10. I thought this had a fair bit more bite to it than this setter’s recent norm & particularly in the NW. I didn’t know the fish but fortunately was familiar with the artist & certainly hadn’t ever heard of the boat at 3d. 13a was last in & parsing it was a struggle. COTD for me is a toss up between 2&17d. Unfortunately Rookie Corner is way too tough a cookie for the likes of me so it’ll have to be an earlier than usual walk. 2 great letter I live albums to listen to – It’s Too Late To Stop Now (Van) & Irish Tour (Rory Gallagher)
    Thanks to Campell & to Pommers

    1. I can recommend both a walk (wrap up warm) and then today’s Grain crossword which took about the same time as the DT

    2. Cannot fault the musical choices today. Do you have the recent 4 Cd release of ITLTSN? It’s sublime. As for dear old Rory. Anything by him will do me.

      1. “How does it feel to be the greatest guitarist in the world Jimi? I don’t know, go ask Rory Gallagher”. — Jimi Hendrix

      2. I have the DVD of Irish Tour – well, let’s face it, I have many, many DVDs of Rory. I genuinely believe that this was the period when he was at the top of his game. Tony Palmer got in really close, rather like today’s hand held cameras – you can see the sweat flying and feel the excitement in the theatres. It also has lots of backstage footage.

        1. Lost count of the number of times I saw him live Bluebird – NEVER a poor show & you always felt he gave 100%.

  11. I found this a little trickier than usual possibly unnerved by my battle with the “great unwashed” at my local supermarket. However the wordplay was as clever as always on Monday so unravelling it was good fun.
    Never heard of the ketch or the artist but enough checkers to see the solutions.
    17d today’s favourite with 2d a close second
    Many thanks to Campbell and Pommers

    1. Have you tried getting to the supermarket when they first open? We have been doing that every week since March, and there are rarely more than 3 other customers in there. On rare occasions, when I have forgotten something essential, I have popped back around 2pm and it is a zoo. Not worth the risk.

  12. 3*/3.5*. I found this tougher in parts than normal for a Monday, not helped by not knowing the visual artist in 28a nor the ketch in 3d. As usual though it was very enjoyable with 26a my favourite.

    Many thanks to Campbell and pommers.

  13. Pleasant Monday puzzle, finished in quick time. I’d prefer ‘mythical’ to ‘legendary’ in 5a (there’s a nuanced difference, even though thesauri and dictionaries might equate the terms). And 11a doesn’t begin to cover the macrocosmic damage wrought on January the Sixth (now 1/6, like 9/11). I thought that 13a, despite its awkward surface, was quite clever, though we across the Pond spell the synonym for ‘unwilling’ with an ‘a’ in the middle. Thanks to pommers and to today’s setter. ** / ***

        1. I think the emoticon suggests RD was being a little mischievous RC. At least we agree on New Years day!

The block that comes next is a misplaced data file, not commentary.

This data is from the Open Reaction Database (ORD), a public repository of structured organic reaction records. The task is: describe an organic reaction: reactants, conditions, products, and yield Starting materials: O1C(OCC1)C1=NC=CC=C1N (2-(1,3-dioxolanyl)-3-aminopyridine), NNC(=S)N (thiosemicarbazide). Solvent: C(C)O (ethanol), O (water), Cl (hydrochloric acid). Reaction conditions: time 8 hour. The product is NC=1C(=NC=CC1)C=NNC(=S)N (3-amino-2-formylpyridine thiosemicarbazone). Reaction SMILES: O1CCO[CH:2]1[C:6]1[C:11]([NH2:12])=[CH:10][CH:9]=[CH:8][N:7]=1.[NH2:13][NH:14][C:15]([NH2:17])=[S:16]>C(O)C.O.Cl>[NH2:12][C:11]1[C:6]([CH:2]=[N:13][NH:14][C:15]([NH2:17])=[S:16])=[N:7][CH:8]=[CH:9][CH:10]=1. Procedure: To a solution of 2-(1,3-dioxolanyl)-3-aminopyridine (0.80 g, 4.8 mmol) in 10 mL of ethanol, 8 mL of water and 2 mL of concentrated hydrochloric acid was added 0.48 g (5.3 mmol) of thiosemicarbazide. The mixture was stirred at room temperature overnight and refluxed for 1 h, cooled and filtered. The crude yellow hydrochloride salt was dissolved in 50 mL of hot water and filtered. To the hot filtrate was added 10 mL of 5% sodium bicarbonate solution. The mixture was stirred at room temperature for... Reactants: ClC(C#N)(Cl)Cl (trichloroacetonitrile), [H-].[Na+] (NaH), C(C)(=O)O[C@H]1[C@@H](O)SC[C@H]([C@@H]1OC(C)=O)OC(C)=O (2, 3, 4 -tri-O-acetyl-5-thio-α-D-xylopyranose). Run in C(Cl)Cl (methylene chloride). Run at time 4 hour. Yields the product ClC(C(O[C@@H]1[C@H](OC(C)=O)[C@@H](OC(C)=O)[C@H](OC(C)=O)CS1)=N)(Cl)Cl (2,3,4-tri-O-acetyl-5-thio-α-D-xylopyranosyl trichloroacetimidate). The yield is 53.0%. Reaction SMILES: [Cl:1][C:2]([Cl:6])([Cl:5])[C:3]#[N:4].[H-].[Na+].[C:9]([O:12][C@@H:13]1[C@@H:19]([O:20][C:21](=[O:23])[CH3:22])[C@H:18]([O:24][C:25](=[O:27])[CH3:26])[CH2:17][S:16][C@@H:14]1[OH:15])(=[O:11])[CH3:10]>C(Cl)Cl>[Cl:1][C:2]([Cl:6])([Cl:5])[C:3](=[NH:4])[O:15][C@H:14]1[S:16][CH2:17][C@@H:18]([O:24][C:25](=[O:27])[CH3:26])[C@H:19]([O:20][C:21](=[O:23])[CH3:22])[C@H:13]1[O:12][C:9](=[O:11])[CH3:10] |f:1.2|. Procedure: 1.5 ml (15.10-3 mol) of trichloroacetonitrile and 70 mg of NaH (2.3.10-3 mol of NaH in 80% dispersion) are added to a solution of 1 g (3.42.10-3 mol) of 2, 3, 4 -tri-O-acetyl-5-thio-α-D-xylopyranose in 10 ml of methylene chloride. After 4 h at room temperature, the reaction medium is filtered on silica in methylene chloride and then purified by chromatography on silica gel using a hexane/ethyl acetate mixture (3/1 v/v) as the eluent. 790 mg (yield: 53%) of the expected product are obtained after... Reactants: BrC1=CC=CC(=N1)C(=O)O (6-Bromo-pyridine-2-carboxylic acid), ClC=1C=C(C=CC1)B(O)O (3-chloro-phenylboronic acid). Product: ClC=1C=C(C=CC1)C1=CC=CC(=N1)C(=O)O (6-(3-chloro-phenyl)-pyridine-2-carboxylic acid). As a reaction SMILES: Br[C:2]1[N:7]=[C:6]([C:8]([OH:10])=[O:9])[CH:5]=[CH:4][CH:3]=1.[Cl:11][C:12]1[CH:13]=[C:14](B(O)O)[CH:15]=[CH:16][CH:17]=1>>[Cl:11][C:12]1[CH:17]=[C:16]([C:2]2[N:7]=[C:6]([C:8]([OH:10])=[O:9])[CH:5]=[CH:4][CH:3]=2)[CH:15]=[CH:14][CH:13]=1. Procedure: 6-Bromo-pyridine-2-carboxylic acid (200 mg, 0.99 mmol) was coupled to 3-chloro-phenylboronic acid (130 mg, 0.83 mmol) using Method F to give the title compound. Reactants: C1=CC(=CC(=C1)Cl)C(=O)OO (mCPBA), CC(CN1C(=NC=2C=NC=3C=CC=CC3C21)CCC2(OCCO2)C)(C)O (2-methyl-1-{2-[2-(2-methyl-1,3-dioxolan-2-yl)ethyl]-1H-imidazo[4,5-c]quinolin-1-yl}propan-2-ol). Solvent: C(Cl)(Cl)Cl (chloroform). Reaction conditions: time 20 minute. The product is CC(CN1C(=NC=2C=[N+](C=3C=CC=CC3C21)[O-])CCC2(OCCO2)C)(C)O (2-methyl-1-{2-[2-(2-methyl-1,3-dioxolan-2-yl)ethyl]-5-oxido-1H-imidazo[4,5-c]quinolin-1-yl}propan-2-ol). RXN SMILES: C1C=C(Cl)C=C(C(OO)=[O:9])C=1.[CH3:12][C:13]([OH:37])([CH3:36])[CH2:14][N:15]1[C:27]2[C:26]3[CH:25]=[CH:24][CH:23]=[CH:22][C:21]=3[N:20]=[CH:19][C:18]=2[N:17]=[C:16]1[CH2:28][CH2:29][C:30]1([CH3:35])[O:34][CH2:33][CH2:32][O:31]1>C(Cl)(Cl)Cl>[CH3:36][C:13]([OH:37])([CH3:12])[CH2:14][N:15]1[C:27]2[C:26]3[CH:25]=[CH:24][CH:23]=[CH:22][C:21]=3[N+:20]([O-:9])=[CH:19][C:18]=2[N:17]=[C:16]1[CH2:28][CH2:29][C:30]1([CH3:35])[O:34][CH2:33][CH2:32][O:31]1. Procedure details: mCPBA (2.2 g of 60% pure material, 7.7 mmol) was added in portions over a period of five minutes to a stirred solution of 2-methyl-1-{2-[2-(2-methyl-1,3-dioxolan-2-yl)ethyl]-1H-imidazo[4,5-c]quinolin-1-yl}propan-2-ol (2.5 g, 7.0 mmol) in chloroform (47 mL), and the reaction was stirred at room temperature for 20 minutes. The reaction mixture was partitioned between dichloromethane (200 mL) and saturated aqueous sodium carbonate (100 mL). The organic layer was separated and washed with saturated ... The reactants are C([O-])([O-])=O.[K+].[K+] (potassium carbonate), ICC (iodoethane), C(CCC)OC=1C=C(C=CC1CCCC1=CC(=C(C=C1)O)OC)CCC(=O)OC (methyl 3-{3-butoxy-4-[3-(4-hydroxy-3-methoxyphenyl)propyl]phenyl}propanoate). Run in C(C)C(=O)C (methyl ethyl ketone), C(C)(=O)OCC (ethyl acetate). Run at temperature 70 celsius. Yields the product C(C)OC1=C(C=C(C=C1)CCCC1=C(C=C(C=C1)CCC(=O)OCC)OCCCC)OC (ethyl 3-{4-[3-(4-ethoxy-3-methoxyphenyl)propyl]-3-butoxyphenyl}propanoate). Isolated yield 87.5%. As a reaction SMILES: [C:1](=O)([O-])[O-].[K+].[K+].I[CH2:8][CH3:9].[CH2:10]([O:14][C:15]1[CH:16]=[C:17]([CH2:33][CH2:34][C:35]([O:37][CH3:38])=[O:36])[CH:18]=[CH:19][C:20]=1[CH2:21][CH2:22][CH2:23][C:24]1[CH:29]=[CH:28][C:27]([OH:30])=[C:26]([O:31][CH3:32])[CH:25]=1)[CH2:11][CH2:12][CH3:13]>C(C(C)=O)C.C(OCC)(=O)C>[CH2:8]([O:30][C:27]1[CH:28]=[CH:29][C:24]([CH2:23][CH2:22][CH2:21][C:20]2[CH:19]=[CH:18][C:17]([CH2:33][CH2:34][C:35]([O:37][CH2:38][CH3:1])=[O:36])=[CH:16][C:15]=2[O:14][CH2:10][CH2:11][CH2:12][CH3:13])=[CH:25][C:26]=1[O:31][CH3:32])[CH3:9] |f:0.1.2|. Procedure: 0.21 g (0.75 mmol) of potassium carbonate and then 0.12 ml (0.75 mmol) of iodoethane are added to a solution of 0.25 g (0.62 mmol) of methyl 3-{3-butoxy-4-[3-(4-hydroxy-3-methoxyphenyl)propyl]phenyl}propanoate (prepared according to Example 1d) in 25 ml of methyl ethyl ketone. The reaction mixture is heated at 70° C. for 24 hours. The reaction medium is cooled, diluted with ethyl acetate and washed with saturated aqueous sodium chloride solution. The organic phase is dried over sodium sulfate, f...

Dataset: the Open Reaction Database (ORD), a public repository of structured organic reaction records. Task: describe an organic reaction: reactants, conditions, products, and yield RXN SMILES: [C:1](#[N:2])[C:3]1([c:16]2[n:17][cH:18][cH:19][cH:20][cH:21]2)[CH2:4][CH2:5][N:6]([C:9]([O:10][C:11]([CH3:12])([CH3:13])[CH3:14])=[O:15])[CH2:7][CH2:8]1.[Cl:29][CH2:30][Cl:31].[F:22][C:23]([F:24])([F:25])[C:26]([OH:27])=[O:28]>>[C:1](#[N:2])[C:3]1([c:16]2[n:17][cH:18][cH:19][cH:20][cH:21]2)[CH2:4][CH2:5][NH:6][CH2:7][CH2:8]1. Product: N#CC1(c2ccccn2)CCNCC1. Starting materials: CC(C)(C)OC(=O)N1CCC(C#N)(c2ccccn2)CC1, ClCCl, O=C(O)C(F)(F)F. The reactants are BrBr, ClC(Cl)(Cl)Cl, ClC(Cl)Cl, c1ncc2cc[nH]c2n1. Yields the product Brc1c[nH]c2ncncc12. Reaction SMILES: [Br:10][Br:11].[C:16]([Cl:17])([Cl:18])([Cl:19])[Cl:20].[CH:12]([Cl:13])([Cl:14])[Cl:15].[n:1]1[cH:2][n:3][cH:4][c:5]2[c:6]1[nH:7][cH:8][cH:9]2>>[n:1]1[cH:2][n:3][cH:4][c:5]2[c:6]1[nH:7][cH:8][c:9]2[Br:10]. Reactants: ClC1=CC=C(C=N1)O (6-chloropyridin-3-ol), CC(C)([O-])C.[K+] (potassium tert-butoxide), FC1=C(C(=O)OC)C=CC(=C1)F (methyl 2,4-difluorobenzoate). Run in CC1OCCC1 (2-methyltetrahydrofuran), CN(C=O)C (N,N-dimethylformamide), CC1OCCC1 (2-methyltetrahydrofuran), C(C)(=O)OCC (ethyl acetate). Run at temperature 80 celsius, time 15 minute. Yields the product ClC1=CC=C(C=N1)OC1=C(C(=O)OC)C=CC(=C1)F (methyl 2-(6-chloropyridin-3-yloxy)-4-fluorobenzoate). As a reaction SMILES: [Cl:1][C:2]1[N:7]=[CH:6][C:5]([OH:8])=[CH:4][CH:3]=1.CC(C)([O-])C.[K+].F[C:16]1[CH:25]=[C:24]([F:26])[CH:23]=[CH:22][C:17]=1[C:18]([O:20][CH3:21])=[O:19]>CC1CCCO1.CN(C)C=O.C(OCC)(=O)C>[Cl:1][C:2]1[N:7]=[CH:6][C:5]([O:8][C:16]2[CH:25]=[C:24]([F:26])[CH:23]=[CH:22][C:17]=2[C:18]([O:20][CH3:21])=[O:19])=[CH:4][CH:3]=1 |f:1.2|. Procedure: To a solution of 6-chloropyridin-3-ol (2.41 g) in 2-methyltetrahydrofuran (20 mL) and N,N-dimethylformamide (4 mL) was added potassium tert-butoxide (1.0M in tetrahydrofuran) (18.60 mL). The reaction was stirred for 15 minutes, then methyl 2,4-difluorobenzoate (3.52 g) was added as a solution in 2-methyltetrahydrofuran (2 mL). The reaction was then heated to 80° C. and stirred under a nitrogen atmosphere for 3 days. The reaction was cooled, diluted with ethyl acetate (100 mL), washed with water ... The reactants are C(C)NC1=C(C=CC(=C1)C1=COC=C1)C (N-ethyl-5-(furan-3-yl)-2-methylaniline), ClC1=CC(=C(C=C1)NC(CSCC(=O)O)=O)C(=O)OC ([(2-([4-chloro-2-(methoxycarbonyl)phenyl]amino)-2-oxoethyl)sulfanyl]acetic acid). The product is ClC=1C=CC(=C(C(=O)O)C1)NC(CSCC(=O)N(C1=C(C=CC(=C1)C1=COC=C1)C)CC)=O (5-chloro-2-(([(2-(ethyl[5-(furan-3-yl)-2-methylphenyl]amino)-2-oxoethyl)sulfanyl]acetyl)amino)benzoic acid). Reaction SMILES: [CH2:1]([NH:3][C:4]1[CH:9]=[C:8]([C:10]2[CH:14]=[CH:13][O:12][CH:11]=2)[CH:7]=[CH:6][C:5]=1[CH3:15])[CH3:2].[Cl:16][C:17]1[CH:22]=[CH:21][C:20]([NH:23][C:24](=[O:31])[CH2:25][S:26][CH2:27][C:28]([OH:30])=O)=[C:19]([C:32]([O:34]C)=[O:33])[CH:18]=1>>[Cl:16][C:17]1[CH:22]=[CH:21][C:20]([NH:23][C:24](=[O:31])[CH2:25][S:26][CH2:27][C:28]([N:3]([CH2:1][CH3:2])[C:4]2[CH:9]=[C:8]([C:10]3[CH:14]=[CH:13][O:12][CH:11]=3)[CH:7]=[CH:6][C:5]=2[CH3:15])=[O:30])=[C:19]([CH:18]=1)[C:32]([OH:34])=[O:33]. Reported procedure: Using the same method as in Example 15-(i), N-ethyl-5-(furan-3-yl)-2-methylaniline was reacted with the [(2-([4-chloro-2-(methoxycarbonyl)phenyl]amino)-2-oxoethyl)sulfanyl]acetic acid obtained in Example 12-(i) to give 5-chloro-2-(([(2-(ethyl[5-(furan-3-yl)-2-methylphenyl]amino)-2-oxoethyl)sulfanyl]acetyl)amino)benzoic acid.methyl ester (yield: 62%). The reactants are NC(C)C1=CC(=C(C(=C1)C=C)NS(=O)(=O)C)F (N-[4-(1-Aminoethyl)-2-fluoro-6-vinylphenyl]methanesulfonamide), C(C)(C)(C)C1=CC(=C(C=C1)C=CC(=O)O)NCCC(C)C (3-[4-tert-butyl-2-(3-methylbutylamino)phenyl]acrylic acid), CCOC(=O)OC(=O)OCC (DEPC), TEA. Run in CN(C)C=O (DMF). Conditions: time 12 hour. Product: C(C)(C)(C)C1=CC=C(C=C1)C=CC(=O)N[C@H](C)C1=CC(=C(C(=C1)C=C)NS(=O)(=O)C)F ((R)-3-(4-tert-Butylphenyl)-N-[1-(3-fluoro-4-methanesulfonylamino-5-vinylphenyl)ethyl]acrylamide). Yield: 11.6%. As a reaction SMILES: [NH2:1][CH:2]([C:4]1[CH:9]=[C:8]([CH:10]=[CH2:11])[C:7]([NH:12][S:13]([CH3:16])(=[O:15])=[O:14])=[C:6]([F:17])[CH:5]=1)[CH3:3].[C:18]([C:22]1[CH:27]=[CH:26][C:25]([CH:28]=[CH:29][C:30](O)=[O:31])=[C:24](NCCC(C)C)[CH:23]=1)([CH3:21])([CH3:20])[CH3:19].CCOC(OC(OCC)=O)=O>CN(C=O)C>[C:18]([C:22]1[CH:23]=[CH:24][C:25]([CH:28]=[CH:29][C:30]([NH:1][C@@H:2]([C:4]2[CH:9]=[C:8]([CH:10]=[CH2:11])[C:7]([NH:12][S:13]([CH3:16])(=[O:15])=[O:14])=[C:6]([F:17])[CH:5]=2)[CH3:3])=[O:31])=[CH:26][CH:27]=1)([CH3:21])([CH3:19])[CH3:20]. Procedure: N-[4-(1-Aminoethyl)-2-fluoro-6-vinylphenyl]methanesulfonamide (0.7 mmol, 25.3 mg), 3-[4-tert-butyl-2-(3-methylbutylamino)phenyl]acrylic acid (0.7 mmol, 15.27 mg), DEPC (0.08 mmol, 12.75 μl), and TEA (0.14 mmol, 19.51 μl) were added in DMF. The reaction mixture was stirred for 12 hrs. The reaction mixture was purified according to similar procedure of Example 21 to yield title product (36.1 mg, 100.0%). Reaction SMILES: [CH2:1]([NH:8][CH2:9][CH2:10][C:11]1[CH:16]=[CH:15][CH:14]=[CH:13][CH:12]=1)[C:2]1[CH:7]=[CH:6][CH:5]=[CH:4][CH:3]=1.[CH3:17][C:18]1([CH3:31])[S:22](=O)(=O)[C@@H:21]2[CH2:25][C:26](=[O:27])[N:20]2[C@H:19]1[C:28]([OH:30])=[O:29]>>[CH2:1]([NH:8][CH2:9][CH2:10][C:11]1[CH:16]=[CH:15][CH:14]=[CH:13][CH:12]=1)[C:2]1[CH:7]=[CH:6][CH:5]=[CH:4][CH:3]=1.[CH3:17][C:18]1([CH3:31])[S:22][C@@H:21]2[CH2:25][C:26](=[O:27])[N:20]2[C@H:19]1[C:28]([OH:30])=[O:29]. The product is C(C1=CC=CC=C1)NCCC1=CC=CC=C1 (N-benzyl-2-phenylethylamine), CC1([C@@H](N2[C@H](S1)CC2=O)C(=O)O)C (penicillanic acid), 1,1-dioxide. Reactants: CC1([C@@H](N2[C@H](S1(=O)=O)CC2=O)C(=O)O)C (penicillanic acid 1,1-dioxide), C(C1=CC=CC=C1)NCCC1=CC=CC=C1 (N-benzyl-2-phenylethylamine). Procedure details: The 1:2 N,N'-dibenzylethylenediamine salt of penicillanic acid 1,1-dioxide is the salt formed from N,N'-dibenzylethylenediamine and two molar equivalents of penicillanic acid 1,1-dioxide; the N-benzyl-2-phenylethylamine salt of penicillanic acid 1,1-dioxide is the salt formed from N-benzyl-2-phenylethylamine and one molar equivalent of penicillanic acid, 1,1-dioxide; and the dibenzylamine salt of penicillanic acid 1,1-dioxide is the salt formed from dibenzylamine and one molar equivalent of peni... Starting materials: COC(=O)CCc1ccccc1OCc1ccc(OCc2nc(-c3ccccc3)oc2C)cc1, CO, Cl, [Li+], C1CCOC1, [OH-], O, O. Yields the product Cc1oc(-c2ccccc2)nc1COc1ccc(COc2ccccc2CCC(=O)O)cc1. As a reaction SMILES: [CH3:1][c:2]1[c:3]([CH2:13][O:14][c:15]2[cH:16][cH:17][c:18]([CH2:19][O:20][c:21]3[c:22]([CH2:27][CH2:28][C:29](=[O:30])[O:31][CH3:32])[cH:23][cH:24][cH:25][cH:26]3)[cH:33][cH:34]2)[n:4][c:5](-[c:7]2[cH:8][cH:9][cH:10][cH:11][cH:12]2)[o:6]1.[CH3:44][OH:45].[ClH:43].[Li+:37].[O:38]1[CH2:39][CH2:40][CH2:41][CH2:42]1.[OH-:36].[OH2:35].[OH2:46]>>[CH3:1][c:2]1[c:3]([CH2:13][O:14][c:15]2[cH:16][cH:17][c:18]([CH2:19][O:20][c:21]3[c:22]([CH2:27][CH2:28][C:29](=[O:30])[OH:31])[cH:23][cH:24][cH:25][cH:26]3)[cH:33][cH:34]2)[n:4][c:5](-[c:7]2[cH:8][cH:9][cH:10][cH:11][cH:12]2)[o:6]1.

After last night perhaps a picture of Arnold Schwarzenneger would have been appropriate for 21d. It may have been somewhat OTT but he is a Republican and it even got reported in this morning’s DT.

            1. Sorry, RD, I missed the mischief. I don’t always understand what emoticons signify. 6/1 if you prefer.

          1. LBROK – meant to ask if you’ve ever been to Up Helly Aa in the Shetlands ? Came across it in a crossword & needless to say had never heard of it so did a bit of investigoogling & watched some You Tube clips. Must say it looked great fun & quite a spectacle with the added benefit of a good excuse for a booze up. Now on my bucket list.

            1. H,
              No I’m afraid this was my furthest north until I went to Wick for a scan a couple of weeks ago.
              Shetlands a different world again. At my age my bucket came with a spade, the list at the moment is “get to 2021”!
              Take the family to the Cote du Nord restaurant Kitomy is all that is on there otherwise.

              1. Hope you only have a small family, LBrOK, I see that they only take 6 diners at a time!
                Sure I’ve seen the restaurant mentioned on a TV programme but can’t remember anything other than the fact that the food on offer was very highly praised.

                1. My daughter has eaten there Jane and confirmed its reputation.
                  It must be unique in the UK if not the world, as the chef is also a local GP.

                  It will take slightly more normally but 6 will be enough for us. We are 10 but our son (and our only 3 grandchildren) was lost to us 3 years ago. As far as we know they are alive and well. For the sake of the grandchildren we considered court proceedings for access. We couldn’t face the unbelievable tirade of animosity and hate our son was directing at us so just left them to get on with their lives. We were both devastated at the time but now it is in the past.

                  1. That is so sad. I don’t have grandchildren yet but with my children all in their twenties I’m hoping some might arrive soon. I can’t imagine not being able to see them xxxx

                  2. Oh LROK, how very sad. As you know, we have ‘lost’ our elder daughter to dementia and it hurts every minute of every day.